Their desires for unity and homogeneity, and for mutual respect, are a contradiction and an impossibility. Aside from a shared citizenship, which implies acceptance of the Constitution, the rule of law and equality under the law, little else defines Americans. We are additionally defined by our race, religion, national origin, etc. So mutual respect requires individuals to respect others different from themselves. Disrespect desires blacks, Jews or Palestinians to assimilate or to suppress or conceal racial, religious or national origin aspects of their identity. The only people who want erasure of nonwhite, non-Christian, non-American origin aspects of identity are bigots. Ms. LaFont and Ms. Stroud want standards which, by stressing similarities and eliding differences, desire the erasure of such aspects. What they want will result in a social studies curriculum that enables white, Christian, native-born children to grow up to be bigots and all others to be their victims. This would be the academic equivalent of ethnic cleansing.


This postmortem of a case involving a 75-year-old women who went missing from her home in Hillsboro last September sheds light on the bounds of law enforcement’s capacity to respond, especially in large rural jurisdictions such as Sierra County, and underscores the critical role the public, as well as concerned family and friends, can play in assisting a missing person’s search.

Reader Jane Debrott of Hillsboro commented: Thank you for your article on the tragic loss of Betsey. I am a resident of Hillsboro, a friend of Rick and Betsey, and a member of H.E.L.P. The thing that most distresses me now, is the emphasis on Rick’s mis-naming of the color of their car. I fear that this fact will cause Rick to feel that if he had only gotten the facts right, Betsey may have been rescued before it was too late. The incident was a series of unavoidable events, out of everyone’s control, and we will never know what place the correct color of her car may have had in the outcome. It breaks my heart to think that Rick has had one more thing added to his “what ifs” concerning this incident.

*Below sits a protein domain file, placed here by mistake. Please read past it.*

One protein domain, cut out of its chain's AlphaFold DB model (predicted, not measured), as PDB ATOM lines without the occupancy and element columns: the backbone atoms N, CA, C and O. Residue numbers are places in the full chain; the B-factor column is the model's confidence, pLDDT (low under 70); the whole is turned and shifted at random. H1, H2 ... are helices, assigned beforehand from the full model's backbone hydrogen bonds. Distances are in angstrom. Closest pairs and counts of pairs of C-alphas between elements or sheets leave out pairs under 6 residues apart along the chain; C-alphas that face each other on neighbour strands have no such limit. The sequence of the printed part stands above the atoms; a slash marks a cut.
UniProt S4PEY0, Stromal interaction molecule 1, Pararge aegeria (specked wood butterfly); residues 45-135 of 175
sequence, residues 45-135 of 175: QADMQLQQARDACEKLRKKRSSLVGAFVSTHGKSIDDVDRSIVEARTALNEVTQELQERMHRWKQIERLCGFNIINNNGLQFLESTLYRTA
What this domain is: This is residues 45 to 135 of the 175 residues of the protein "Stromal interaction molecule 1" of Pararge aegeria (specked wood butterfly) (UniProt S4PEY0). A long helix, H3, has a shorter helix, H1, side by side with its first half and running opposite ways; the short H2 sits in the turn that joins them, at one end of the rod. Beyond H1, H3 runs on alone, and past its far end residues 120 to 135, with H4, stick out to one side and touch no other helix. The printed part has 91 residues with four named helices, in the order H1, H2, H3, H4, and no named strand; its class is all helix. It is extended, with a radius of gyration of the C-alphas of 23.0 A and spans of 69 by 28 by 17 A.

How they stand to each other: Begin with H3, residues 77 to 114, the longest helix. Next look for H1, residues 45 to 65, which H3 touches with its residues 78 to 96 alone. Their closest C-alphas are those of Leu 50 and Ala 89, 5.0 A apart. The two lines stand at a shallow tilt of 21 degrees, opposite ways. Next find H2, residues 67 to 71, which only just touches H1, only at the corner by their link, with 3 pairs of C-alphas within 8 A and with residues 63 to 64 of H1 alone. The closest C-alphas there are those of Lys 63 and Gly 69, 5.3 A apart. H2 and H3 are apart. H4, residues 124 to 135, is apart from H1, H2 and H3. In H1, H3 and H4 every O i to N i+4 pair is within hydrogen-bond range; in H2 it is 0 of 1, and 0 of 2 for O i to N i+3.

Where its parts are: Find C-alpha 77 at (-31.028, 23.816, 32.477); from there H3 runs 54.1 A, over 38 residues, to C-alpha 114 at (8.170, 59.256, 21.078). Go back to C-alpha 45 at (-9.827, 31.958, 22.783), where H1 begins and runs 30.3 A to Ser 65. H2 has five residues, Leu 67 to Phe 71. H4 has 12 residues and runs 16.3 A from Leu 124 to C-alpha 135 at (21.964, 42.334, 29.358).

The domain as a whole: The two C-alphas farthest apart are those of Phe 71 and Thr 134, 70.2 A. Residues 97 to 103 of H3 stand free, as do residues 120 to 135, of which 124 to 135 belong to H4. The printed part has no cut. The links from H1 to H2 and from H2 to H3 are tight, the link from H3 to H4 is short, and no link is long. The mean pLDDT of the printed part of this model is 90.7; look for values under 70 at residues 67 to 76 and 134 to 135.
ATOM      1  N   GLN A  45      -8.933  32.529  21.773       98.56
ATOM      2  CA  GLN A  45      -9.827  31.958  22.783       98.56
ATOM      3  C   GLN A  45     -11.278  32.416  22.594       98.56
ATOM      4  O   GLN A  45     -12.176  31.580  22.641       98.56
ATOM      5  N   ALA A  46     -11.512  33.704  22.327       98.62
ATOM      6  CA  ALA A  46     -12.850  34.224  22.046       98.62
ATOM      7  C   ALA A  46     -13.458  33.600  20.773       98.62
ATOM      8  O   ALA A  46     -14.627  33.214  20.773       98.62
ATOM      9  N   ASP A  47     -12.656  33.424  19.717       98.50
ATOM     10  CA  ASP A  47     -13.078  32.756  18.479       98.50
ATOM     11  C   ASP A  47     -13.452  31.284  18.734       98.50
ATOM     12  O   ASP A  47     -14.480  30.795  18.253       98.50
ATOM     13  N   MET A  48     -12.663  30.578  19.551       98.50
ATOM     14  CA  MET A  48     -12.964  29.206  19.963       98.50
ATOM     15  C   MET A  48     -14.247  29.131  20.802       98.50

Diana Tittle responded: Dear Jane, the Sun undertook this investigation at the request of a Hillsboro resident concerned about the town’s inability to mount a prompt, coordinated response to the disappearance of a neighbor. From the beginning, I shared your concern about how our findings might affect Betsy’s family and friends. After I completed my research and began writing, I weighed each detail I eventually chose to include against my desire to cause no pain and the public’s right to know about the strengths and limitations of law enforcement’s response and the public’s need to know about how to be of meaningful assistance.

There was information I withheld about the state police investigation and the recovery. But I decided to include the issue of the car’s color because the individuals who spotted Betsy’s car emphasized how its color had been key to their identification of it as the vehicle described in Betsy’s Silver Alert. Because the misinformation was corrected within a couple of hours, I also included in this story the following editorial comment meant to put the error in perspective: “The fact that law enforcement throughout the state was on the lookout in the crucial early hours after Betsy’s disappearance for an elderly woman driving a “light blue” instead of a “silver” Accord would, in retrospect, likely not have changed the outcome of the search” [emphasis added].

I would also point to the story’s overarching conclusion about the inadvisability of assigning blame for what happened: “In this case, a perfect storm of unfortunate circumstances, many of them beyond human control, hindered the search that it would fall to Hamilton’s department to lead.”

It is my hope that any pain caused by my reporting will eventually be outweighed by its contribution to a better community understanding of what it will take in the future to mount a successful missing person’s search in rural Sierra County.


New Mexico House District 38 candidates’ questionnaires
by Kathleen Sloan | October 16, 2020

The Sun asked Republican incumbent Rebecca Dow (left) and her Democratic opponent Karen C. Whitlock (right) to answer in writing a set of six questions,...